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CNN suspends journalist for her tweet in support of Syrian refugees

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Washington: CNN has suspended its global affairs correspondent Elise Labott for two weeks after she expressed her displeasure on Twitter about the US House of Representatives voting on a bill that would make it harder for Syrian and Iraqi refugees to enter the US.

Her tweet garnered over 5,000 tweets and about 7,000 likes. She was suspended on the same day.

The US House lawmakers voted Thursday to halt a program aimed at resettling thousands of Syrian refugees fleeing their homeland that is facing a civil war and battle between the ISIS and other world powers, including Russia and the United States.

“In light of the Paris attacks, we are certainly mindful that there are certain members of Congress that want to take another look at this,” State spokesman John Kirby said, adding, “We’re aware of some potential legislation coming. We’re going to continue to work with members of Congress on that, and any other concern they have.”

After Labott drew flak on Twitter for her comments, she apologized for her “inappropriate and disrespectful tweet”.

While the journalist received support, she was also criticized for her tweet and also for apologizing for expressing her opinion, as the US Constitution allows her to do so.

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Thanks To Artificial Intelligence, Radio Journalist Regains His Voice

The AI system slices each word read out by an individual into 100 tiny pieces

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Thanks To Artificial Intelligence, Radio Journalist Regains His Voice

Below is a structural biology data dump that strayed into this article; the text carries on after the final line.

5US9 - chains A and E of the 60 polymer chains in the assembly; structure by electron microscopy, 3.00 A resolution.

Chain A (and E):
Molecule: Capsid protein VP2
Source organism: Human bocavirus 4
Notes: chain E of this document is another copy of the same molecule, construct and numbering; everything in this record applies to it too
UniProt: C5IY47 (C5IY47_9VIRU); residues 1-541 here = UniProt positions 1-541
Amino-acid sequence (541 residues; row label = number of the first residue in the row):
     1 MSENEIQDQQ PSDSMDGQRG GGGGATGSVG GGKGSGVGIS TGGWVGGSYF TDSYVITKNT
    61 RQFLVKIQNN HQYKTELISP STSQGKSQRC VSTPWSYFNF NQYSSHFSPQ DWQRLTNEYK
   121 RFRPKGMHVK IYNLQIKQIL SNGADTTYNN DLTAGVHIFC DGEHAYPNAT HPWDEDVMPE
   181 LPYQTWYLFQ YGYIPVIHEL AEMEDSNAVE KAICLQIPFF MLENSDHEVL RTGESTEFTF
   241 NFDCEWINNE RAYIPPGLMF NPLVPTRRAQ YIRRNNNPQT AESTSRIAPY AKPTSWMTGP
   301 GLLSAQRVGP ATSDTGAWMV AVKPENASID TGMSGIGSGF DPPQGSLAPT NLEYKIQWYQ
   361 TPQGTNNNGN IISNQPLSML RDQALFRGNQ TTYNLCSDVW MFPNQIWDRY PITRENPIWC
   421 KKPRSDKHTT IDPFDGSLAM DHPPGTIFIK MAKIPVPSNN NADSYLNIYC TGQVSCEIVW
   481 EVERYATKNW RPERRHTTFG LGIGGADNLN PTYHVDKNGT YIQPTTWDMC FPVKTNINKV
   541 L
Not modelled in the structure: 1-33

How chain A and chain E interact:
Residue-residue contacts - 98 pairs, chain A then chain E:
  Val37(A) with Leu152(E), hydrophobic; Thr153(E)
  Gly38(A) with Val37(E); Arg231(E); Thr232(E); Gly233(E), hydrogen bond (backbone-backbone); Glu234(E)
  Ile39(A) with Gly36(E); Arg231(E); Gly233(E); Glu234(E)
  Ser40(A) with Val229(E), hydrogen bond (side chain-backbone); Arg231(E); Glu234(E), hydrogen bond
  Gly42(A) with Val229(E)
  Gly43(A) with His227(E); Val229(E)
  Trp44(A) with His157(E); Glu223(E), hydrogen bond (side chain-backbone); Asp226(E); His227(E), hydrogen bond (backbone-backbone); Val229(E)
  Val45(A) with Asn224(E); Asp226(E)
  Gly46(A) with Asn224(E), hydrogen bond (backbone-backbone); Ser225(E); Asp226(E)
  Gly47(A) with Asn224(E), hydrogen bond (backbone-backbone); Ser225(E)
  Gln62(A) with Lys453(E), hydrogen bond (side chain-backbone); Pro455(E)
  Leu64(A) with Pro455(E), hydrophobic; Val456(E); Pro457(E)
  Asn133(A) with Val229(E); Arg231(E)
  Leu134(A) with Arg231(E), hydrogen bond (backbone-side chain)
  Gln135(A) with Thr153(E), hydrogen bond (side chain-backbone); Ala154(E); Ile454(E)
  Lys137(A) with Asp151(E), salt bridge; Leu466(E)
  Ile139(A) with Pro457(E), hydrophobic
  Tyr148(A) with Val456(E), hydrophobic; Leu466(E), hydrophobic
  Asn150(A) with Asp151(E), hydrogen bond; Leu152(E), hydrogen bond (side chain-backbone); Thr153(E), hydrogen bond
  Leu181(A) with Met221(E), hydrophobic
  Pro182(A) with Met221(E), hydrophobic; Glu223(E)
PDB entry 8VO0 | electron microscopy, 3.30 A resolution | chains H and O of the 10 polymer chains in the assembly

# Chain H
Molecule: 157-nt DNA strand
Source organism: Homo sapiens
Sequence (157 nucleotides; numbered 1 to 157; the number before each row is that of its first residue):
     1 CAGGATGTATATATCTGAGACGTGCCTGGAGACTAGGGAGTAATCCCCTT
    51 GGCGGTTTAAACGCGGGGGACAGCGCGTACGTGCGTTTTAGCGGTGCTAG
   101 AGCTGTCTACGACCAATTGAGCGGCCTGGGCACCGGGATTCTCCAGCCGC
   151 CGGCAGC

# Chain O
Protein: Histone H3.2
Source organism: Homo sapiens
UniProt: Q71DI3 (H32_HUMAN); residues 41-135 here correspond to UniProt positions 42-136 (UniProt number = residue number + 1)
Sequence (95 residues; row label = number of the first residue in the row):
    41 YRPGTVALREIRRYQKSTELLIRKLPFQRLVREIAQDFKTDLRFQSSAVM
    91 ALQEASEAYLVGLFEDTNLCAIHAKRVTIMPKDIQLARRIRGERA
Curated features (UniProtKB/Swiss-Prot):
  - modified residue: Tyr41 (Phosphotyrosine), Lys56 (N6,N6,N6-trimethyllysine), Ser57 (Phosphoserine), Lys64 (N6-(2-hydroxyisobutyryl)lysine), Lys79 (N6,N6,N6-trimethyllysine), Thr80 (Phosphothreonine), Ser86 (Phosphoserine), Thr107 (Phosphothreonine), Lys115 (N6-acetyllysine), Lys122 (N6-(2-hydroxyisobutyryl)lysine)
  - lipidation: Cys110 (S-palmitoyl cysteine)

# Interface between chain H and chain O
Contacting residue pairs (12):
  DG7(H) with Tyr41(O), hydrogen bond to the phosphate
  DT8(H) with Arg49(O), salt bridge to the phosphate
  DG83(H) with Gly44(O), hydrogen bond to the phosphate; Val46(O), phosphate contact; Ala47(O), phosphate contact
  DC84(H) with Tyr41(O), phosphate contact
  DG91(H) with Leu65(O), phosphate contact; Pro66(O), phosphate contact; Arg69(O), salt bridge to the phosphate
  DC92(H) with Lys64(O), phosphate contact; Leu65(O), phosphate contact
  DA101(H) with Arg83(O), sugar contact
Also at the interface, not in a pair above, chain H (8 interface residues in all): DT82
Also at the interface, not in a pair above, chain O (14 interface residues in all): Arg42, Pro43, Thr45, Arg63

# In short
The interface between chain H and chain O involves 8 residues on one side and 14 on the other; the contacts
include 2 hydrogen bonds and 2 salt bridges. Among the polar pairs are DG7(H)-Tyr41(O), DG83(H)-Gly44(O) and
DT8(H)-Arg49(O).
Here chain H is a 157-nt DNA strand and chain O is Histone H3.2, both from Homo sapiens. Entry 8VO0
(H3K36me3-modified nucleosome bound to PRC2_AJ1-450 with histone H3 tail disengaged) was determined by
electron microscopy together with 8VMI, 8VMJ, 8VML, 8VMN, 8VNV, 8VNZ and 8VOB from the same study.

Thanks To Artificial Intelligence, Radio Journalist Regains His Voice, Pixabay

A US radio journalist who had lost his voice two years ago due to a rare neurological condition has regained the ability to speak, thanks to artificial intelligence (AI), the media reported.

Jamie Dupree, 54, a political radio journalist with Cox Media Group, got a new voice that trained a neural network to predict how he would talk, using samples from his old voice recordings, the BBC reported.

With his new voice, Dupree can now write a script and then use a free text-to-speech software programme called Balabolka on his laptop to turn it into an audio recording.

If a word or turn of phrase does not sound quite right in the recording, he can slow certain consonants or vowels down, or swap a word to one that does work, or change the pitch, and he can have a full radio story ready to go live in just seven minutes.

“This has saved my job and saved my family from a terrible financial unknown,” Dupree was quoted as saying to the BBC.

In 2016, Dupree was diagnosed with tongue protrusion dystonia — a rare neurological condition where the tongue pushes forward out of his mouth and his throat tightens whenever he wants to speak, making it impossible for him to say more than two or three words at a time.

artificial intelligence, brain
artificial intelligence, brain, Pixabay

Thanks to the new computer-generated voice, created for him by Scottish technology company CereProc, Dupree is set to come back on air, the report said.

The AI system slices each word read out by an individual into 100 tiny pieces, and does this with lots of common words until eventually it understands how basic phonetics work in that person’s voice and has an ordered sequence for all the pieces in each word.

Then, the neural network can create its own sounds and predict what the person would sound like if they were to say a series of words in conversation.

Also read: This Way China Can Help India In The Terms of Artificial Intelligence

“AI techniques work quite well on small constrained problems, and learning to model speech is something deep neural nets can do really well,” Chris Pidcock, CereProc’s chief technical officer and co-founder, told the BBC. (IANS)